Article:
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Kansas researchers studying COVID-19 in deer; What this could mean for hunting season

Coronavirus in Kansas

TOPEKA, Kan. (KSNT) — New research shows deer can carry coronavirus, and Kansas researchers are planning two years’ worth of studies to investigate the issue.

Shane Hesting, a wildlife disease coordinator for the Kansas Department of Wildlife and Parks (KDWP), told the Kansas Capitol Bureau Thursday about the state’s upcoming plans. He said it’s not difficult for deer to spread the virus once infected.

“Once they got it, deer, very easily, very efficiently, transfer the virus to each other. And they dump out loads of virus,” Hesting said.

However, it’s not likely that hunters will catch the virus from deer any time soon. Hesting explained that there’s been no evidence of the virus spreading from deer to humans, like other zoonotic viruses transmitted through animals. Although, Hesting said humans, usually in urban areas, are able to spread the virus to deer, which can lead to more deer getting infected.

“Deer living in urban areas are in close contact with people. They’re in the garden, they’re in the backyard. Some people feed deer even with their hand. The virus can transfer very easily. You can give the virus to a deer very easily in an urban setting,” he said.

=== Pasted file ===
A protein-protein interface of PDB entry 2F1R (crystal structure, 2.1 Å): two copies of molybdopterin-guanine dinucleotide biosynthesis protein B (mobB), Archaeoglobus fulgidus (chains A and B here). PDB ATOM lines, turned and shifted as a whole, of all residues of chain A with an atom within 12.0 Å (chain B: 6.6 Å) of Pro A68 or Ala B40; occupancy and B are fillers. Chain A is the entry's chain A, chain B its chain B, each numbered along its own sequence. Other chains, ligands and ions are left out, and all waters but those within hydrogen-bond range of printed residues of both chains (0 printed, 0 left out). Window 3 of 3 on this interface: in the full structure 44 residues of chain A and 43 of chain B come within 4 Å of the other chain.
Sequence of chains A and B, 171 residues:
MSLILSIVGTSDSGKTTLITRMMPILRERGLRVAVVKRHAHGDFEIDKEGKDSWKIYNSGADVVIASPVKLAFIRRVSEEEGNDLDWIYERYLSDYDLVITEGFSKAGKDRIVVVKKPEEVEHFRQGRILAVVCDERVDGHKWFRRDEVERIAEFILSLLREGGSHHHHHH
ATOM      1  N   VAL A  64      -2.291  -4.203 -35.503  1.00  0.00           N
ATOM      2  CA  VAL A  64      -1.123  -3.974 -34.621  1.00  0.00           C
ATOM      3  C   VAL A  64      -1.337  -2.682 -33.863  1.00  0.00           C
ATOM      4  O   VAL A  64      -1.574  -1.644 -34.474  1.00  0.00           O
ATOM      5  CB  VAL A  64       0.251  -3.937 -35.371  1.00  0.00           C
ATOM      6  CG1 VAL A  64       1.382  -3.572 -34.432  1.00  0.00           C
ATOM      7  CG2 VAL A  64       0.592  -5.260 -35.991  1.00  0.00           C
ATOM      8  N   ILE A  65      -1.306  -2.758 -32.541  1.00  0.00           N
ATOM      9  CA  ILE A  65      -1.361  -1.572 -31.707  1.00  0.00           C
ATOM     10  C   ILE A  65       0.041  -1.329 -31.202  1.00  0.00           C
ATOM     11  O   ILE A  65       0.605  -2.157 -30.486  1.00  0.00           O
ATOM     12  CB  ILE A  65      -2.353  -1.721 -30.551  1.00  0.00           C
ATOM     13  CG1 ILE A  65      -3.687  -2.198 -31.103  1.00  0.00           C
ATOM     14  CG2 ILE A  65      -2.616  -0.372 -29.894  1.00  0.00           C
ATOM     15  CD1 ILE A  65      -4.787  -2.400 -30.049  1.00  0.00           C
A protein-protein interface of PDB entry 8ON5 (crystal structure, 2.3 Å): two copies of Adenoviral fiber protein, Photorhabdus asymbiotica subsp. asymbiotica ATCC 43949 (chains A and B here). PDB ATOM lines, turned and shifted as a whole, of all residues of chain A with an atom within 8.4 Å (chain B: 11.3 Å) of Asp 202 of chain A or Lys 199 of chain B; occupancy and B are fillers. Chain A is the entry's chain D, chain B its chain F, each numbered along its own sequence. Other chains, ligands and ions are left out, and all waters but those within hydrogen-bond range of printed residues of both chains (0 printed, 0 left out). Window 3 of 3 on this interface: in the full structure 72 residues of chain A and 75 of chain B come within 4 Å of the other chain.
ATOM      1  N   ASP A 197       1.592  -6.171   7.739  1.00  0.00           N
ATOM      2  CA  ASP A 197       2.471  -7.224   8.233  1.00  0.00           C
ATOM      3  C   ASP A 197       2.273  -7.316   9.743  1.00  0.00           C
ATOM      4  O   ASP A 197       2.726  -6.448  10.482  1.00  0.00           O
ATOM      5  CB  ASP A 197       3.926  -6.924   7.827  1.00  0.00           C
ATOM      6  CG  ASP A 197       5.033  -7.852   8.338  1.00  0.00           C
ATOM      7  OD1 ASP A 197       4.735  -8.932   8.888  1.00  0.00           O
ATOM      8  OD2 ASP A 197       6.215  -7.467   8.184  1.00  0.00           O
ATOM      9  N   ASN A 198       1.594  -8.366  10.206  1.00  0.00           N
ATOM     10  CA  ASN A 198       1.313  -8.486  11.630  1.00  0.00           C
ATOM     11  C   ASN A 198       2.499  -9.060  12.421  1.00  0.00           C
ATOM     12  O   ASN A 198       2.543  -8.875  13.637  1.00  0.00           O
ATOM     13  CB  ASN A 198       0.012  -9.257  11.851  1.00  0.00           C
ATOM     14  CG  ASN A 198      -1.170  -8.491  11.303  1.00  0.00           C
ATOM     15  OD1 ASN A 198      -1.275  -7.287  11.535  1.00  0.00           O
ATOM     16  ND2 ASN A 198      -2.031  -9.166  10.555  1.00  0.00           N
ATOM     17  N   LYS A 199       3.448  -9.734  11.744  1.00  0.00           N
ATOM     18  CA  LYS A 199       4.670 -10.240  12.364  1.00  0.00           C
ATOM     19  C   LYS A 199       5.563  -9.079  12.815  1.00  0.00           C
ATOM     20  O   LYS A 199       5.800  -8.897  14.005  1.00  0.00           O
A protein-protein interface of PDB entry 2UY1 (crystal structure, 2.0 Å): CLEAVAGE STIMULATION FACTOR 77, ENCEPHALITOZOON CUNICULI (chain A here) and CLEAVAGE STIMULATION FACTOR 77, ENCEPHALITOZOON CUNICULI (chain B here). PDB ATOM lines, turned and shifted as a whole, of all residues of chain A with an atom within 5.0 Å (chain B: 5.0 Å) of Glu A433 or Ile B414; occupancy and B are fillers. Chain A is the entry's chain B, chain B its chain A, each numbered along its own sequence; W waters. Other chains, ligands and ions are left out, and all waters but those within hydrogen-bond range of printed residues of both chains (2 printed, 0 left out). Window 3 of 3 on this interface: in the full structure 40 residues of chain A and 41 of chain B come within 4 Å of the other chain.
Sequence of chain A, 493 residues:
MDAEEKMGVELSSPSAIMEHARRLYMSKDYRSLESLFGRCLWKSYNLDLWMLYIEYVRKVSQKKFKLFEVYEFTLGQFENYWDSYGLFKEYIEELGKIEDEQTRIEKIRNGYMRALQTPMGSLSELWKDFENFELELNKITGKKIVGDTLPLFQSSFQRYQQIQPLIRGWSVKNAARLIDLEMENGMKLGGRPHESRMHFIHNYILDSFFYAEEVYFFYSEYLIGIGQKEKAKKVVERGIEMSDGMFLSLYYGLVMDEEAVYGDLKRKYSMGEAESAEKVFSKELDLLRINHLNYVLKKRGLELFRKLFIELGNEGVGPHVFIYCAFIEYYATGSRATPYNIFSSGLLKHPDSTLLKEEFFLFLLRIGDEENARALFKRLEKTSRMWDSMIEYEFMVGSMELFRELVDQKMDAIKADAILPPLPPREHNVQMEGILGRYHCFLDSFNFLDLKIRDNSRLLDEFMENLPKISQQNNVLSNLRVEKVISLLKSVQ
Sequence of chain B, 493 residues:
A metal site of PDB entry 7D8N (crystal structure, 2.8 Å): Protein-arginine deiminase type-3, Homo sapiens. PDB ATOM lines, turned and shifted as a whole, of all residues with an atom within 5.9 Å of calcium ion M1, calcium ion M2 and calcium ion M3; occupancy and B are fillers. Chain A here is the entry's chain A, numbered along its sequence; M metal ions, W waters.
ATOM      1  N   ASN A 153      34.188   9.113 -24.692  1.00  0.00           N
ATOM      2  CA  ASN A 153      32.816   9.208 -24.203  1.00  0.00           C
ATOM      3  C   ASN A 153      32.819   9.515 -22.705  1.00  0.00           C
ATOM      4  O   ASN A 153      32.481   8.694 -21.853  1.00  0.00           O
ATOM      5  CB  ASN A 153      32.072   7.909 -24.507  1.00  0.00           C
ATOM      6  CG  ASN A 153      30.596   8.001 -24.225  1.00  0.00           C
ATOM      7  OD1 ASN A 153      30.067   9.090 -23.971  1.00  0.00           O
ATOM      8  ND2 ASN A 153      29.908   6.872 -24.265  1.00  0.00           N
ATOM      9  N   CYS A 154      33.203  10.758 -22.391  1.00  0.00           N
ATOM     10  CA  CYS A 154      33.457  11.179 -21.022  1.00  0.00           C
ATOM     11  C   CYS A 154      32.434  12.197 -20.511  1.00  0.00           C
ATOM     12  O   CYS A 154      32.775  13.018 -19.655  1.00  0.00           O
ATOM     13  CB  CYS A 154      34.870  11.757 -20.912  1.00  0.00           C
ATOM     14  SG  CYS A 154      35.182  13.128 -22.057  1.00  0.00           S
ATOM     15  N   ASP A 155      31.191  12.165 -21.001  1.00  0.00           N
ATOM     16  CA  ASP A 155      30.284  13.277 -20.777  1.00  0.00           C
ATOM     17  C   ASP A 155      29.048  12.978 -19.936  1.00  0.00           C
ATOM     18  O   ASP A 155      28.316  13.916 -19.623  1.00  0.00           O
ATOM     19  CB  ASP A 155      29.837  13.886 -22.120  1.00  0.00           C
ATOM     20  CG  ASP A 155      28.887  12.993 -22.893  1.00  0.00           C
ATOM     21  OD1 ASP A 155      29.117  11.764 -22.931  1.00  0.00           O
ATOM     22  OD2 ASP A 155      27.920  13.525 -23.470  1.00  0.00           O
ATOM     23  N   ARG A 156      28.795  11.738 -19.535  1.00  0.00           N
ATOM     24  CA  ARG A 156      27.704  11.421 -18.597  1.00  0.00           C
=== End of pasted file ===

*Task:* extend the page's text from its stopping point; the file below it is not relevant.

Hesting said hunters are usually at a distance when hunting, so they’re not really at risk of giving the virus to deer. But, according to the wildlife expert, Kansas is one of 40 states looking into coronavirus spreading among deer populations. It comes after other studies have found deer carrying the virus.

Hesting said his team would be starting a round of limited surveillance in December during rifle season, extending into doe season in January. It includes gathering samples through nasal swabs, then sending them to labs for testing.

One way they collect samples is through examining roadkill. However, they also enlist private individuals, like “taxidermists and processors,” who have their hands on many deer every year.

“If we were to collect samples from roadkill, we just won’t get as many as we get the other way,” Hesting said.

A full round of surveillance will start in September 2022. In the meantime, Hesting said hunters can feel confident going out to hunt this season and are encouraged to do so.

“We need hunters to keep the population densities in check. When you get overpopulation, it’s when you run into more problems with accidents and the risk of diseases with more animals.”

Coronavirus is transmitted by air droplets, so it’s also safe to eat the meat.

To learn more about the deer-hunting season in Kansas, click here.

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